Simeon’s Cameron James commits to Minnesota

The Golden Gophers now have commitments from six of the state’s top 25 juniors.

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Cameron James at a Simeon football practice.

Cameron James at a Simeon football practice.

Kevin Tanaka/For the Sun-Times

The Public League’s top-ranked junior has joined the parade of local talent heading north.

Simeon lineman Cameron James became the latest area player to join Minnesota’s highly regarded recruiting class on Sunday when he announced his commitment on Twitter.

James is ranked 12th among Illinois juniors and 44th nationally among offensive tackles in the 247Sports.com composite rankings.

Minnesota’s 2021 class, which is ranked No. 8 nationally by Rivals, now includes six players in the 247Sports top 25 for the state: No. 2 Antioch quarterback Athan Kaliakmanis, No. 5 Hillcrest running back Mar’Keise Irving, No. 6 Naperville Central quarterback Sam Jackson, James, No. 17 Providence tight end Jameson Geers and No. 23 Antioch receiver Dino Kaliakmanis.

The local angle was less important to James than his impression of Gophers coach PJ Fleck and his staff.

What did James like?

“How they’ve communicated, how they actually cared,” he said. “I like how they proved themselves to be somebody to look up to.”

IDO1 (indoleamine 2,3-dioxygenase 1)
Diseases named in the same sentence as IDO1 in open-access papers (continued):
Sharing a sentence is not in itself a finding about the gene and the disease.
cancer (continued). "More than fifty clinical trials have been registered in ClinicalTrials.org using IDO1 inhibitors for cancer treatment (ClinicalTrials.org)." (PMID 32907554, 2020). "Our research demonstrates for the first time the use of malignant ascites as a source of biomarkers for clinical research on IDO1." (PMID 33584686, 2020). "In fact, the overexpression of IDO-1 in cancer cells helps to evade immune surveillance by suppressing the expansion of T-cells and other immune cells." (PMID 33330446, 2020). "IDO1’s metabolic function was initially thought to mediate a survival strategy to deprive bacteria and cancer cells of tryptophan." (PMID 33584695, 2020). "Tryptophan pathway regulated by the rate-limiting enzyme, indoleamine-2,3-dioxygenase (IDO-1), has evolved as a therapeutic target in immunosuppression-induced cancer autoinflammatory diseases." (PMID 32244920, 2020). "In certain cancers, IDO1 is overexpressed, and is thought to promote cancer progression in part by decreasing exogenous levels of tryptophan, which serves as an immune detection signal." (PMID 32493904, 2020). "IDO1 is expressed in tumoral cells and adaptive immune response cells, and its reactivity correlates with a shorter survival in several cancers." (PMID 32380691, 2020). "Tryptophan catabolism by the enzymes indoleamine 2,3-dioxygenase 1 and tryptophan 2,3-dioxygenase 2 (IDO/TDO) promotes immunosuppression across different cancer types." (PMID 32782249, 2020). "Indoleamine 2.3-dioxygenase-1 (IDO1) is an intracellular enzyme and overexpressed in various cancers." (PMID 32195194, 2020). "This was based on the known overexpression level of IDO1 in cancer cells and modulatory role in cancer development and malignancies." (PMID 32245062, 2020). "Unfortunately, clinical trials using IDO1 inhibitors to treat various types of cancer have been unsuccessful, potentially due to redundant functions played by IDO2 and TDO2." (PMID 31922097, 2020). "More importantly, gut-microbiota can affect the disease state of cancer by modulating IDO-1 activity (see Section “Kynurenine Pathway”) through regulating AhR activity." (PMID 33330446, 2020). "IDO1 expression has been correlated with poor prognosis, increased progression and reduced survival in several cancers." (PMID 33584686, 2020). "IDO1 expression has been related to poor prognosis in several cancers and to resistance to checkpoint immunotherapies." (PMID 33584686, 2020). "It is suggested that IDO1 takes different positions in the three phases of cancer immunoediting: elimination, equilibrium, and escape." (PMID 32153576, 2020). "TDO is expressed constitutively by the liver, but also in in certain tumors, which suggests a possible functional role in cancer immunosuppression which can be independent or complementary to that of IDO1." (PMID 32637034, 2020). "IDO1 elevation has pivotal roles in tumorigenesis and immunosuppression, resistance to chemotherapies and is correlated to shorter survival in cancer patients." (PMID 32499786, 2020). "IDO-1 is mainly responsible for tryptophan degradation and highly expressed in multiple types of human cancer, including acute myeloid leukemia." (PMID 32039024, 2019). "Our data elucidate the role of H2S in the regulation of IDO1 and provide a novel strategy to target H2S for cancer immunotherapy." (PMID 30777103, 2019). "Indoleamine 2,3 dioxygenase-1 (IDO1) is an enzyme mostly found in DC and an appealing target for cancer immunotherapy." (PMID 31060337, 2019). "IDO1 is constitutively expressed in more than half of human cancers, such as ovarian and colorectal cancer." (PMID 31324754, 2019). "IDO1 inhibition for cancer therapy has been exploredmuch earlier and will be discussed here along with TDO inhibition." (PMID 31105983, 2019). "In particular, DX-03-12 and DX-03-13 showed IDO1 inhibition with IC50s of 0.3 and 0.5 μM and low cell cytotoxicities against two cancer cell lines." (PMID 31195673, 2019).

Because of the coronavirus lockdown, James wasn’t able to visit Minnesota’s campus. But he liked what he saw in a couple of virtual tours.

Minnesota is getting a player with exceptional mobility and athleticism, according to Simeon coach Dante Culbreath.

“He was going to play tight end for us last year [until another player left the program],” Culbreath said.

Simeon has been known for producing exceptional linemen, and James “ranks right up there with them all,” Culbreath added. “He’s going to be the one with all the intangibles — 6-8, 285 [or] 290 pounds and he can do a back flip at that size.”

Because of his size, James always played above his age group in youth football. That continued when he got to Simeon and was practicing against upperclassmen as a freshman.

“It helped me get my anger up,” James said.

He first realized he could play at the Power Five level about a year ago.

“Summer going into my junior season, end of my sophomore year — that’s when I started developing my skills and started taking everything seriously,” James said.

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